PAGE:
Macroeconomic Policy in DSGE and Agent-Based Models Redux: New Developments and Challenges Ahead
48 Pages Posted: 14 Apr 2016 Last revised: 13 Nov 2016
Date Written: November 11, 2016
The Great Recession seems to be a natural experiment for economic analysis, in that it has shown the inadequacy of the predominant theoretical framework - the New Neoclassical Synthesis (NNS) - grounded on the DSGE model. In this paper, we present a critical discussion of the theoretical, empirical and political-economy pitfalls of the DSGE-based approach to policy analysis. We suggest that a more fruitful research avenue should escape the strong theoretical requirements of NNS models (e.g., equilibrium, rationality, representative agent, etc.) and consider the economy as a complex evolving system, i.e. as an ecology populated by heterogenous agents, whose far-from-equilibrium interactions continuously change the structure of the system. This is indeed the methodological core of agent-based computational economics (ACE), which is presented in this paper. We also discuss how ACE has been applied to policy analysis issues, and we provide a survey of macroeconomic policy applications (fiscal and monetary policy, bank regulation, labor market structural reforms and climate change interventions). Finally, we conclude by discussing the methodological status of ACE, as well as the problems it raises.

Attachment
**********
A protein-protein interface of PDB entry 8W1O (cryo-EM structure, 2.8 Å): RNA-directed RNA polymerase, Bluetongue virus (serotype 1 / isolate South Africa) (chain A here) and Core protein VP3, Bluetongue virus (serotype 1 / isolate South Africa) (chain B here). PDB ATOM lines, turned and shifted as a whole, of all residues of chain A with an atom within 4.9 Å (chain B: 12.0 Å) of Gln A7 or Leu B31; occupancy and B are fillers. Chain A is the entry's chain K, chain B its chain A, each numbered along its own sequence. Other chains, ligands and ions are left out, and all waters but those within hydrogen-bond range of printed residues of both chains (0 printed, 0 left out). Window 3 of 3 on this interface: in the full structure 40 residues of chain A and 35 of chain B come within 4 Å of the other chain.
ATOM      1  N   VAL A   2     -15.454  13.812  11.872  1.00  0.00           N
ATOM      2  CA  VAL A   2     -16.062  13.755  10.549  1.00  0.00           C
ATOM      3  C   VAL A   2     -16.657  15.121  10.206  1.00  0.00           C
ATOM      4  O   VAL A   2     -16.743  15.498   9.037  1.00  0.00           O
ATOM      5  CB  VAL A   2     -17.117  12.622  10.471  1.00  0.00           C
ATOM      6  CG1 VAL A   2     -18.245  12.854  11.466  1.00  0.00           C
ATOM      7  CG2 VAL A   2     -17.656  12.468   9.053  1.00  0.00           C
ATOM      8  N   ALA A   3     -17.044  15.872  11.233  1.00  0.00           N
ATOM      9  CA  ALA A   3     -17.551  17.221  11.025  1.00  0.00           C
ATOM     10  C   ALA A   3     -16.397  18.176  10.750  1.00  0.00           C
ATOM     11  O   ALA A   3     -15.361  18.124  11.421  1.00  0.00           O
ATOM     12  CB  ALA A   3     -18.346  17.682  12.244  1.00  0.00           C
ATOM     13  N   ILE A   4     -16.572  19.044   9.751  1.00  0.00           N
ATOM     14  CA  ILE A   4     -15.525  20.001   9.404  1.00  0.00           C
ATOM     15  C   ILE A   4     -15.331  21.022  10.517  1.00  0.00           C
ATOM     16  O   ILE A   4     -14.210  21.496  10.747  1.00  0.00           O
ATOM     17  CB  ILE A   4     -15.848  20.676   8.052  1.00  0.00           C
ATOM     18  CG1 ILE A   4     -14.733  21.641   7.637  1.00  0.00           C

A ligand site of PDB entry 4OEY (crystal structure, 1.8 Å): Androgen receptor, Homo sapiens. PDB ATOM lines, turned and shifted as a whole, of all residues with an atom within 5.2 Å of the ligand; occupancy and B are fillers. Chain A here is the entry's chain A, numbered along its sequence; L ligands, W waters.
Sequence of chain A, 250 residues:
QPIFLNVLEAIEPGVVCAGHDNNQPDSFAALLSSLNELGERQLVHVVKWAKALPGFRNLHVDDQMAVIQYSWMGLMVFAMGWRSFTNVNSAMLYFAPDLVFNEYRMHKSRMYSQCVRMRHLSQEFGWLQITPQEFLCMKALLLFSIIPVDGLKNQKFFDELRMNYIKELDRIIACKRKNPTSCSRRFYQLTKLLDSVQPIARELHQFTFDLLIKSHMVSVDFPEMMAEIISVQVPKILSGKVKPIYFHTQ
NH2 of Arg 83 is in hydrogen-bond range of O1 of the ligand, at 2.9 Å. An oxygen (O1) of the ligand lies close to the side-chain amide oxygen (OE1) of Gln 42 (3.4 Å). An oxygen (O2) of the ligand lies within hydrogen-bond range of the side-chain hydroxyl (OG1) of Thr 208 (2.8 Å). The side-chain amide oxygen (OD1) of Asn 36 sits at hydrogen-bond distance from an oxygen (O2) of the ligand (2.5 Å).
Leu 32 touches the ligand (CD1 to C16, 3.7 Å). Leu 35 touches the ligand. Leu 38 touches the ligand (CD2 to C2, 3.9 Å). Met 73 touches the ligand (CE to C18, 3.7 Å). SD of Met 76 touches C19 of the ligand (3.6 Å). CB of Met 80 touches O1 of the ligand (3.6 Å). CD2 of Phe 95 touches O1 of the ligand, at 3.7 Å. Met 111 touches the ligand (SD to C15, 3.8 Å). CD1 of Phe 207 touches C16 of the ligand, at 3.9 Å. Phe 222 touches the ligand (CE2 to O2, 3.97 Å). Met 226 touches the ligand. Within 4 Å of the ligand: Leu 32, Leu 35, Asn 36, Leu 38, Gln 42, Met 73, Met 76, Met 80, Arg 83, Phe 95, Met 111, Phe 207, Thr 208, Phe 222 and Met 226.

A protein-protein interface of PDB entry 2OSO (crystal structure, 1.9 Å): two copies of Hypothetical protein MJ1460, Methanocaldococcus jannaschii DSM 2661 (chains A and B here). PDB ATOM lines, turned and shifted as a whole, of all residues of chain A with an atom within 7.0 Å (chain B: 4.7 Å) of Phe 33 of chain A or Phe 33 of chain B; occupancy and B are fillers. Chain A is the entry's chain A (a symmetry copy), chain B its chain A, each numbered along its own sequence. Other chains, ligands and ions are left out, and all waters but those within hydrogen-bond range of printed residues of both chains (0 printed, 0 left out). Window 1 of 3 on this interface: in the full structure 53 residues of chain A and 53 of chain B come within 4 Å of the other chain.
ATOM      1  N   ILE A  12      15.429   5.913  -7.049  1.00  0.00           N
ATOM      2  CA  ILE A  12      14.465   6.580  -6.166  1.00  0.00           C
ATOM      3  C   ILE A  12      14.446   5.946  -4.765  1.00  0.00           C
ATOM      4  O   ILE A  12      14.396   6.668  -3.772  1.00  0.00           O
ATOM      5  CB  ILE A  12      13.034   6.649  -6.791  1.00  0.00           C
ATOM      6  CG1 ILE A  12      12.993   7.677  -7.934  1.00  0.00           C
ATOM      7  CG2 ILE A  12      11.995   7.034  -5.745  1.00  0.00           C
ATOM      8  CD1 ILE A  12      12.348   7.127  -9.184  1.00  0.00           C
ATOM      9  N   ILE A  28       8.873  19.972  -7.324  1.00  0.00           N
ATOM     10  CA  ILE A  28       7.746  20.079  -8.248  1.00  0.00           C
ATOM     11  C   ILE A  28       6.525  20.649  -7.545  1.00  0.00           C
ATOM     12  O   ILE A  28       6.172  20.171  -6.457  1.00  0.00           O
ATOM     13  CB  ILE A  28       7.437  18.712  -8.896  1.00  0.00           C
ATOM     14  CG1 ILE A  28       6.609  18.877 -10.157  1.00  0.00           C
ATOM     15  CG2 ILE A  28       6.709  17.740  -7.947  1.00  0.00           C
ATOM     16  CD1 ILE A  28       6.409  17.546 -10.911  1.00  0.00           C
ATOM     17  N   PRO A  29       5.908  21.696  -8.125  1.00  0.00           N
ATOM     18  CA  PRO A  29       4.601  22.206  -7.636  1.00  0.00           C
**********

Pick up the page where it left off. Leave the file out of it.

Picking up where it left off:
Keywords: Economic Policy, New Neoclassical Synthesis, New Keynesian Models, DSGE Models, Agent-Based Computational Economics, Agent-Based Models, Complexity Theory, Great Recession, Crisis
JEL Classification: B41, B50, E32, E52
Suggested Citation: Suggested Citation